Almost every day, we read or hear about an enforcement action being taken by an antitrust agency somewhere around the world – in Europe, North America, Asia, Africa or Latin America. An investigation may be opened, a search undertaken, a fine or prohibition imposed, or a settlement reached.
Today’s world of over 120 competition law regimes spread all around the world is a far cry from 100 years ago when only the US and Canada had competition (or antitrust) laws – or 60 years ago when the European Union’s competition law regime was established - or even 16 years ago when the International Competition Network was set up with only 14 signatories.
This global explosion of competition law enforcement - especially in emerging jurisdictions such as China - is a game changer. It is having an impact on the development of competition law and policy around the world, as well as on business practices, customers, and employees. Businesses are adjusting their strategies and risk assessments to take account of these changes, and policy makers and scholars are debating whether or not the competition laws and policies in the newer jurisdictions are - or can be – or should be - consistent with those of the longer established regimes such as those in Europe and the USA.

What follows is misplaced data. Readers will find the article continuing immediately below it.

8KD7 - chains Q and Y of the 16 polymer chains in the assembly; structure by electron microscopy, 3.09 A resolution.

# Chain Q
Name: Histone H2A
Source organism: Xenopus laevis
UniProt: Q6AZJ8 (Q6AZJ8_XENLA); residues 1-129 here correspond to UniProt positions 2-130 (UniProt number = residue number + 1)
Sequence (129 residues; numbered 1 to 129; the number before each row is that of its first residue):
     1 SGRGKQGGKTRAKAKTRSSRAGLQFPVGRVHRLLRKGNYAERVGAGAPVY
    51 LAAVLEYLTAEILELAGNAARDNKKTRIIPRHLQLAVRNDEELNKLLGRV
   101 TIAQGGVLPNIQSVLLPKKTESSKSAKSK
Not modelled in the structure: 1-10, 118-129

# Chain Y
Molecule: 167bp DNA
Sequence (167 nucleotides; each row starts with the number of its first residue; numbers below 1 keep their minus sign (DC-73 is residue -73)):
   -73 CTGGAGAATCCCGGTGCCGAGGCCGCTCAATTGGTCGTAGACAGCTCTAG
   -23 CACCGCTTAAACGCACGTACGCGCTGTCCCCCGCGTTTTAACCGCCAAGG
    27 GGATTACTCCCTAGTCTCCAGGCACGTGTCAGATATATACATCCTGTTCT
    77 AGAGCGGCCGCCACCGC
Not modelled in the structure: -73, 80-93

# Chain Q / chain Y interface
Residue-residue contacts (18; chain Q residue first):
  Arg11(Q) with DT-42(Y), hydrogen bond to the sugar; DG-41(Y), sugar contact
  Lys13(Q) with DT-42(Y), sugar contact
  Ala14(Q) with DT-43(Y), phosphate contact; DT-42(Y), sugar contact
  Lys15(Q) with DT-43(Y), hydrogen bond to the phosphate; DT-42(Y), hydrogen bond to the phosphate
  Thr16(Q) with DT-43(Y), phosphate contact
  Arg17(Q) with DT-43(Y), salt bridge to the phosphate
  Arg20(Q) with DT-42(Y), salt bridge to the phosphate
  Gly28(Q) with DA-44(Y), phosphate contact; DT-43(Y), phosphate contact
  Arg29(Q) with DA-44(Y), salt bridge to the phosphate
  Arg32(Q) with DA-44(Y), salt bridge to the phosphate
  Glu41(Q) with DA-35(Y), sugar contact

The seminars series explores these global trends by discussing a selection of landmark decisions and judgments, and the growing number of protocols, policy statements and other forms of guidance that increasingly characterize the global enforcement of competition law enforcement.
Seminars will be led by Rachel Brandenburger a former Special Advisor, International, to the US Department of Justice’s Antitrust Division and a private practitioner with many years of experience in international competition law.
Seminars will cover the following areas:
1 Global cooperation (16 February, 12h15-14h00)
2 Antimonopoly law and enforcement in China (23 February, 12h15-14h00)
3 Emerging regional organizations, and the future of global competition law (2 March, 12h15-14h00)